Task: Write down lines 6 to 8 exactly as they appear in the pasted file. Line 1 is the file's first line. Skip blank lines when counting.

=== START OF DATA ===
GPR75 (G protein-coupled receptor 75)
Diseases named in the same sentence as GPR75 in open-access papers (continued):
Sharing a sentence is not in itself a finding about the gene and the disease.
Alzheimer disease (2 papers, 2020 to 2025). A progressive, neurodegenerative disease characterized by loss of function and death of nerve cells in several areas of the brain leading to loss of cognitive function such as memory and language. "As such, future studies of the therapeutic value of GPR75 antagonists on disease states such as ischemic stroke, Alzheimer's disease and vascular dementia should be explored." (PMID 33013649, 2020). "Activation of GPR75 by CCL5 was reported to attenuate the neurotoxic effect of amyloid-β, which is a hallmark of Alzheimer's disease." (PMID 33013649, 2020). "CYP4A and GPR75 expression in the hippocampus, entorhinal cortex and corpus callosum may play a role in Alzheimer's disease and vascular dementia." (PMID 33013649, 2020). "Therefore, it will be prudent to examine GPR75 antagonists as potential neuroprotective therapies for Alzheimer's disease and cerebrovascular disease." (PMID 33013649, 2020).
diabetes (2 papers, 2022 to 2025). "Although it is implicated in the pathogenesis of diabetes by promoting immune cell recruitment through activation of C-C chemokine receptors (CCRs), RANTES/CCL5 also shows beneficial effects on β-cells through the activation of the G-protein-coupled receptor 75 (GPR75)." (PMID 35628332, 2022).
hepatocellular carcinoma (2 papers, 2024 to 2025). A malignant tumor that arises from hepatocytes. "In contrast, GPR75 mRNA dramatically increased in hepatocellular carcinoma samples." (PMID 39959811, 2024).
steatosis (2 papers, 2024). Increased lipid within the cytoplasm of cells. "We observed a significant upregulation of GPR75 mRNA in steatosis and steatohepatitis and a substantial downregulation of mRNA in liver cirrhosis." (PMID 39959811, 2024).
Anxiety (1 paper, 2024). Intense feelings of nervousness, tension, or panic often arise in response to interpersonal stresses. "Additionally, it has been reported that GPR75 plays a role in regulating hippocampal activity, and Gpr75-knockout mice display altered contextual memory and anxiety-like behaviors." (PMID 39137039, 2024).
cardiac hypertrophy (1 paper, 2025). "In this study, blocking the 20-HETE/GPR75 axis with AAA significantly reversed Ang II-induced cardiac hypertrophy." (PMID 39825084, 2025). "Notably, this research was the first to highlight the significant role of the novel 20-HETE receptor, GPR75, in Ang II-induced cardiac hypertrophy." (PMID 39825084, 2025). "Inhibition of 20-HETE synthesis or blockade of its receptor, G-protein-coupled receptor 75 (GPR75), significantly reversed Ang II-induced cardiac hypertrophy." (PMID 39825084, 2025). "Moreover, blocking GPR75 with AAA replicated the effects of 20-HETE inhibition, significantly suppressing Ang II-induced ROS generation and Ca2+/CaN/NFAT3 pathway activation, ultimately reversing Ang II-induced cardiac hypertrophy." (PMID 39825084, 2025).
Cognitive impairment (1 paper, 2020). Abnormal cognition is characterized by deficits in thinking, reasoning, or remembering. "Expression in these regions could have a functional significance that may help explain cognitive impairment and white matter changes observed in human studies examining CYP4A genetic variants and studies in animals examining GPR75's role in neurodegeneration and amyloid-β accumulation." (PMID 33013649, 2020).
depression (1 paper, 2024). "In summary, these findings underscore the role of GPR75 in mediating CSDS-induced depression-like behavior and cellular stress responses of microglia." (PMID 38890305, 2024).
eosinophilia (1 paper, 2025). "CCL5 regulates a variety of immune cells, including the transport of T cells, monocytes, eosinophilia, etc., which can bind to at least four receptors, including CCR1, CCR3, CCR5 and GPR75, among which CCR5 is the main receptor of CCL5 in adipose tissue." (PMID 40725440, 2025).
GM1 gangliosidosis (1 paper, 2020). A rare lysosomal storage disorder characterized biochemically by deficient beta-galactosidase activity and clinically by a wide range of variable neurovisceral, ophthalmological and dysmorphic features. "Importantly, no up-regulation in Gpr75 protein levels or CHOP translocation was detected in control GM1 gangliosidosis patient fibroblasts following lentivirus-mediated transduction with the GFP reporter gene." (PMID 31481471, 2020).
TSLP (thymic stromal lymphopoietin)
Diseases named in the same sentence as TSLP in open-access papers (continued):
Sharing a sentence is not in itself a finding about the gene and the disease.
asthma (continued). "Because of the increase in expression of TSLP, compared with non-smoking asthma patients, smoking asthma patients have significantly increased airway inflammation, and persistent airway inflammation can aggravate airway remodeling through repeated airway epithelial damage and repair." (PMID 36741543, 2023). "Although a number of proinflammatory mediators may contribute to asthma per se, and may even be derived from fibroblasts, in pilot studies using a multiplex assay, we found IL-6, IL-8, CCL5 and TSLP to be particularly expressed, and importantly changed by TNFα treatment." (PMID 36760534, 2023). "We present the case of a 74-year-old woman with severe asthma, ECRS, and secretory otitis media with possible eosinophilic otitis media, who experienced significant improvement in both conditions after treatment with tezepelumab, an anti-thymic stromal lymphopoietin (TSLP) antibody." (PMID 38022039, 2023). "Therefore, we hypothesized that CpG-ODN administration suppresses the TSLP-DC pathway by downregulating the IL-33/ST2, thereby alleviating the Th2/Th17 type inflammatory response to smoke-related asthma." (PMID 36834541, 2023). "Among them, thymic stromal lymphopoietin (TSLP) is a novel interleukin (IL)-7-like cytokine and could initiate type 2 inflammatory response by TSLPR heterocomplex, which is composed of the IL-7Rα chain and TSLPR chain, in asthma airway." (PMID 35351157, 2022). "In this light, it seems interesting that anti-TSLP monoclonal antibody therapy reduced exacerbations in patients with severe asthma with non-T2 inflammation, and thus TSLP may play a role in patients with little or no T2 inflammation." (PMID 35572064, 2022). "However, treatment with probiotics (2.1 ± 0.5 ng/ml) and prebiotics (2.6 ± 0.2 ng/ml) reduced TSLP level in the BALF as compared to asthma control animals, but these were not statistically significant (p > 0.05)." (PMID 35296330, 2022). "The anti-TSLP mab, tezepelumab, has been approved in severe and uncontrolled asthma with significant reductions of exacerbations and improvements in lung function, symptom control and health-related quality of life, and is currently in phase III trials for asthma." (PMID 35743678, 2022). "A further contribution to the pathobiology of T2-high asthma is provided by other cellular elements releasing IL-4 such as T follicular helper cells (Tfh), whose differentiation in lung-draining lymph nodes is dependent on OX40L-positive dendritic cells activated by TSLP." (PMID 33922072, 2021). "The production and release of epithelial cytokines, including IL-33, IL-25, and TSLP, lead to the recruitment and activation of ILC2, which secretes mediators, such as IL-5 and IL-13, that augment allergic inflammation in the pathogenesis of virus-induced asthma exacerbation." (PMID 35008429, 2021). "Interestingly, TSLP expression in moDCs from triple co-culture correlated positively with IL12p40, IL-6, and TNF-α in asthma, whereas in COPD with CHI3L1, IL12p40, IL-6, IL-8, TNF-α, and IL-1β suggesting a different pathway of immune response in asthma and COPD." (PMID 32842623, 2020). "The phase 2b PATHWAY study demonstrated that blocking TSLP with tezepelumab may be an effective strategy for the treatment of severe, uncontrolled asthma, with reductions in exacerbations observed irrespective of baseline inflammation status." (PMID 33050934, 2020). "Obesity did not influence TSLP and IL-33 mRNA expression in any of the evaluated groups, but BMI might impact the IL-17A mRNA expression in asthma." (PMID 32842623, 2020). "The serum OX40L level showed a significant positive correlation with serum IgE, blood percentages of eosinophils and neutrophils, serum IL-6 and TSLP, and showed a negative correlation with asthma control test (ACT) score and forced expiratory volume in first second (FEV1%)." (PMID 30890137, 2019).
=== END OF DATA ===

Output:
hepatocellular carcinoma (2 papers, 2024 to 2025). A malignant tumor that arises from hepatocytes. "In contrast, GPR75 mRNA dramatically increased in hepatocellular carcinoma samples." (PMID 39959811, 2024).
steatosis (2 papers, 2024). Increased lipid within the cytoplasm of cells. "We observed a significant upregulation of GPR75 mRNA in steatosis and steatohepatitis and a substantial downregulation of mRNA in liver cirrhosis." (PMID 39959811, 2024).
Anxiety (1 paper, 2024). Intense feelings of nervousness, tension, or panic often arise in response to interpersonal stresses. "Additionally, it has been reported that GPR75 plays a role in regulating hippocampal activity, and Gpr75-knockout mice display altered contextual memory and anxiety-like behaviors." (PMID 39137039, 2024).